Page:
An exceptional 8-man football high school career at Delaware, Oklahoma led to a tryout at Oklahoma State University in 1988, but a fella named Barry Sanders was already in place. Poor study habits and not getting any playing time at OSU led McGee to make one of the best decisions he could have made: to enroll at Haskell.
“I wasn’t really raised traditionally. I started learning when I got to Haskell, which turned out to be a real blessing,” said McGee, who is a descendent of Chief Red Bird Smith. “I met other tribal members who were distant relatives, who started teaching me. Benny Smith was the dean of students when I was there and made a huge impact on my life. He taught me how to grow up.”
McGee spent hours walking through the American Indian Athletic Hall of Fame during his time in Lawrence, Kansas. Names like Jim Thorpe (Sac/Fox), John Levi (Arapaho/Cheyenne) and Billy Mills (Oglala Lakota) inspired him.
“Jim Thorpe has always been my hero,” McGee said. “I remember seeing pictures of Jim Thorpe and John Levi and the rest of the famous Indian athletes. One of my goals is to be in the American Indian Hall of Fame some day.”
When he graduated from Haskell, which is in the National Junior College Athletic Association, he held seven football records at the university, was an academic All-American, and graduated with degrees in liberal arts and natural resources. McGee held the record for longest touchdown run from scrimmage (86 yards); most touchdowns in a single game (4); most touchdowns in a season (19); and most career touchdowns (36), among others.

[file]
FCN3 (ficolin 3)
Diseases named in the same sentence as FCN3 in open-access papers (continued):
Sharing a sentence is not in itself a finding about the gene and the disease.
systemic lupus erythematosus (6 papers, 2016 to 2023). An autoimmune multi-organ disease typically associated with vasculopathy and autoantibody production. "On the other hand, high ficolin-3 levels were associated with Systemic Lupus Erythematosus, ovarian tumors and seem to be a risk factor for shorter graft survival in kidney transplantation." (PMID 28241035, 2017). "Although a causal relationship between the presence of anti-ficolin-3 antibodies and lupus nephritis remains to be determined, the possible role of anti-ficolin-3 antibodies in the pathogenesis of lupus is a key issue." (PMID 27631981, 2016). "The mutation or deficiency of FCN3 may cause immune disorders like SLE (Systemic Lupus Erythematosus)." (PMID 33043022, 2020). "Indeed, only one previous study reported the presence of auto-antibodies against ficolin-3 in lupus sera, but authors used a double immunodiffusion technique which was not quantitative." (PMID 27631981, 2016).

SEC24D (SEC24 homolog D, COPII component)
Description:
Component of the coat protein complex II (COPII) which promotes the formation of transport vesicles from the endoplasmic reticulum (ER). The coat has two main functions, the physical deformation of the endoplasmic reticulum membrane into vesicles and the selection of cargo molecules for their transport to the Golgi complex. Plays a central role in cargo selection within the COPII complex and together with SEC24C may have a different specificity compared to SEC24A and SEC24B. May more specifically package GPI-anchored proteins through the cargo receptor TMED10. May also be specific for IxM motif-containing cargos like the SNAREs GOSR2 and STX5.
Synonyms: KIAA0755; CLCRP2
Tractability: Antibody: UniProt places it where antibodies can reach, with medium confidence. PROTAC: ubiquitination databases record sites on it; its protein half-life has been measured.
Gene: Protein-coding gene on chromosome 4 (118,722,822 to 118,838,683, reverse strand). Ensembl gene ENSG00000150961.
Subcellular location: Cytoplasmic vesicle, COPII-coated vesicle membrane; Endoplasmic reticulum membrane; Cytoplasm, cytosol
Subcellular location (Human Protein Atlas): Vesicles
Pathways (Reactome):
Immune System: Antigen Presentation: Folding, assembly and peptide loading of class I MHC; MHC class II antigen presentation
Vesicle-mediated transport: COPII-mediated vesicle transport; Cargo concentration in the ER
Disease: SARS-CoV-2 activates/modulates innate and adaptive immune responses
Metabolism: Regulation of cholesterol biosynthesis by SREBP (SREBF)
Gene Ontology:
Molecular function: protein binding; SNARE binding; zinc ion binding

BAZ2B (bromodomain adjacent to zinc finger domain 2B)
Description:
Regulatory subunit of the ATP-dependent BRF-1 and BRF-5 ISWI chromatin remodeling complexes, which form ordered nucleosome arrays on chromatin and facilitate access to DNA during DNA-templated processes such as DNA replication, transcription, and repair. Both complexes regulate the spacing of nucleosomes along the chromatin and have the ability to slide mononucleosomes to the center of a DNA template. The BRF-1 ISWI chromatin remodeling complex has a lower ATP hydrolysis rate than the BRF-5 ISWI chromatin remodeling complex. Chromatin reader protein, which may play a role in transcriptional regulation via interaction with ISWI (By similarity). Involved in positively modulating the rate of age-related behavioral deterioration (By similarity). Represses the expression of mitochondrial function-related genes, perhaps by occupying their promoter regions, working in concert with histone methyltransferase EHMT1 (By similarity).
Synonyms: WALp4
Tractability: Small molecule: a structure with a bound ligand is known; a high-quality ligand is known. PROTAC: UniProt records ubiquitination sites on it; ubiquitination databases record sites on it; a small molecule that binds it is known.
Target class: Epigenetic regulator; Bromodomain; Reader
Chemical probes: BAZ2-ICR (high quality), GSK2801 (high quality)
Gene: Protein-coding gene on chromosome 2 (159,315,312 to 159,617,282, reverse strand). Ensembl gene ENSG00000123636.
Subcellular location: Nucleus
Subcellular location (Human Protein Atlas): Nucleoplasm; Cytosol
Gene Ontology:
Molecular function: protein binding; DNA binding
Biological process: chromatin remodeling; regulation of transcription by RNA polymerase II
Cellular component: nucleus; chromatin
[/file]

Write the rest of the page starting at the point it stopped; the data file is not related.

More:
In 1992, McGee was the leading NJCAA rusher in the nation, as well the national leader in scoring. His 9.8-yards per carry attracted NFL attention and he was invited to some combines.
But his life headed in a different direction; leading him into a coaching career.
McGee met his wife Debbie, Coeur d’Alene nation, at Haskell and became active in her tribe as the tribal sports coordinator. He was also nationally recognized for the development of the Bigger, Faster, Stronger Program, which was considered the best in the Northwest by the Indian Health Services.
“I think Indian kids do need Indian role models,” McGee said. “We’re not like anybody else in the United States. We have an identity. We have a culture. Even our language is different. We’re unique in that our people come from this land, so we can be here today and that’s how we teach our kids. Coach Tanner and Benny Smith were a big part of my life. They still are.”
McGee also created the Coeur d’Alene Warrior youth football program in 2003 to help teach fundamentals to young players and prepare them for high school football. He started a Little League program called the Palouse Prairie Little League, which allows kids of ages 5-18 the opportunity to play baseball and softball.
McGee’s sons Tucker, Jerry and Kenny all came through tribal youth sports programs. He moved his family to the city of Coeur d’Alene, Idaho so they could gain better exposure to college recruiters. It paid off. Tucker was offered a scholarship to play football at Idaho State University.
But despite the outstanding college career, his greatest joy is making Native American kids bigger, faster, stronger and more confident in themselves and where they came from.